Vedic, Hindu or yogic linguistics or science of language is quite
detailed from Vedic texts that emphasize mantra and akshara, to late Vedic
texts like Aitareya Aranyaka which refer to 360 different types of consonants,
360 vowels and 360 sibilants, to Panini and other great grammarians, to such
great yogis of the Yoga of Sound like Bhartrihari, Abhinavagupta and the Kashmiri
Shaivite school, up to the great modern poet Sri Aurobindo and also Ram
Swarup. The literature is enormous and would fill several libraries.
Of the six Vedangas or ways of viewing the Vedas, four relate to
pronunciation (Siksha) and
The Vedic language itself was called meter or Chandas.
The Vedic view traces language back to primary roots to the ultimate
root OM and the great silence beyond (Brahman). It views these roots as
mantras, as sacred sounds, as defining consciousness and as creating the entire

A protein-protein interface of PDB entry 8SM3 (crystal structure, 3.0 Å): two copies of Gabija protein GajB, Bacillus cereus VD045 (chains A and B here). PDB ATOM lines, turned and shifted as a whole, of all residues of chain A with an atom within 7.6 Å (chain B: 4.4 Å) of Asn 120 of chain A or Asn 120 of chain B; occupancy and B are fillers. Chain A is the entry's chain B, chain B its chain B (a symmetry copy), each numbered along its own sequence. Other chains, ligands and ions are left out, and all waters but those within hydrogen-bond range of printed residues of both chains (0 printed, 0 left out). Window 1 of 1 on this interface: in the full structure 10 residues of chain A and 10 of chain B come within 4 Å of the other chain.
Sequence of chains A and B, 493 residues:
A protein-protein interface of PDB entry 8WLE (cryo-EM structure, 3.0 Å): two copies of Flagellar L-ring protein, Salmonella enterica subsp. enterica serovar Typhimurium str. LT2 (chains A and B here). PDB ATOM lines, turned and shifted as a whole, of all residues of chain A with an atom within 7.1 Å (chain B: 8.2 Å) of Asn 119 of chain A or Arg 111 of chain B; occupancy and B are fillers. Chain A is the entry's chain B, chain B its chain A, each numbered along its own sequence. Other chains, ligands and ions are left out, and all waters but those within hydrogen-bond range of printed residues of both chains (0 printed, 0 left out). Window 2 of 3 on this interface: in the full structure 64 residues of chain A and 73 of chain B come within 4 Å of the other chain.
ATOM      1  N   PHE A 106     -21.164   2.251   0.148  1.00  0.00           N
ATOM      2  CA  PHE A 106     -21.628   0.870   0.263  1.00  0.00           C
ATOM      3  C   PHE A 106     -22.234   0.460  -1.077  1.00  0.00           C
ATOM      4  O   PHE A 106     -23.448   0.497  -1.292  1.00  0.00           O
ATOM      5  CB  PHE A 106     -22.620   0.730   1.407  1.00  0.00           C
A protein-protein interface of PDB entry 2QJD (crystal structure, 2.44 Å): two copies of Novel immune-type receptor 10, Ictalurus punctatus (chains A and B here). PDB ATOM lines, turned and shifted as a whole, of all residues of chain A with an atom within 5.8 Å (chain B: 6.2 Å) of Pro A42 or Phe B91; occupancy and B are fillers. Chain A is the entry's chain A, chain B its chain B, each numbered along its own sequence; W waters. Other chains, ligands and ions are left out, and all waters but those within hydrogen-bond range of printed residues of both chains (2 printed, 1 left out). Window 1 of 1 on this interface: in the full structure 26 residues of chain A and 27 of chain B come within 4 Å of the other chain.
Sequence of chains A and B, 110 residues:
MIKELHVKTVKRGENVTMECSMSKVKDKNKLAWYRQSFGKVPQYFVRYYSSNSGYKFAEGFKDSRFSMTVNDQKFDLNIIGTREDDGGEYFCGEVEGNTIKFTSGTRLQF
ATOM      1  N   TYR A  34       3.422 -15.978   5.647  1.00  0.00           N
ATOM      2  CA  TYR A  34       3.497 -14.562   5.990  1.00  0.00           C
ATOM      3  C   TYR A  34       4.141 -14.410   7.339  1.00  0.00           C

Each of these mantras is connected to a Devata or divine power of
creation, particularly different forms of the Goddess who herself is Vak or the
To understand these roots requires the practice of mantra yoga in
which the Devata and Shakti of the mantra is revealed in a state of samadhi or
Modern linguistics, by contrast, is a mundane thing which tries to
reduce words to their outward and literal meaning. It relies on the outer
oriented intellect and does not revere speech as such a sacred power. It is
very different than the Vedic language which echoes
'paroksha priya hi devah, pratyaksha dvishah',
meaning the Devas or divine powers prefer what is symbolic or cryptic (paroksha) and dislike the obvious or literal
This issue of language is but one of many philosophical differences
between the Vedic/Hindu school of thought and that of modern western
civilization. It is quite a gap and naturally those coming from the two different
backgrounds are unlikely to arrive at similar conclusions about how languages
developed historically or even what certain texts may mean.
The tendency in the West is to ignore the Indic school of thought and
try to interpret Indian civilization according to its own disciplines and
standards that Indian civilization did not usually share. For a study of Indian civilization, it is important to examine such Indic studies of language and not simply look at language in terms of western linguistics.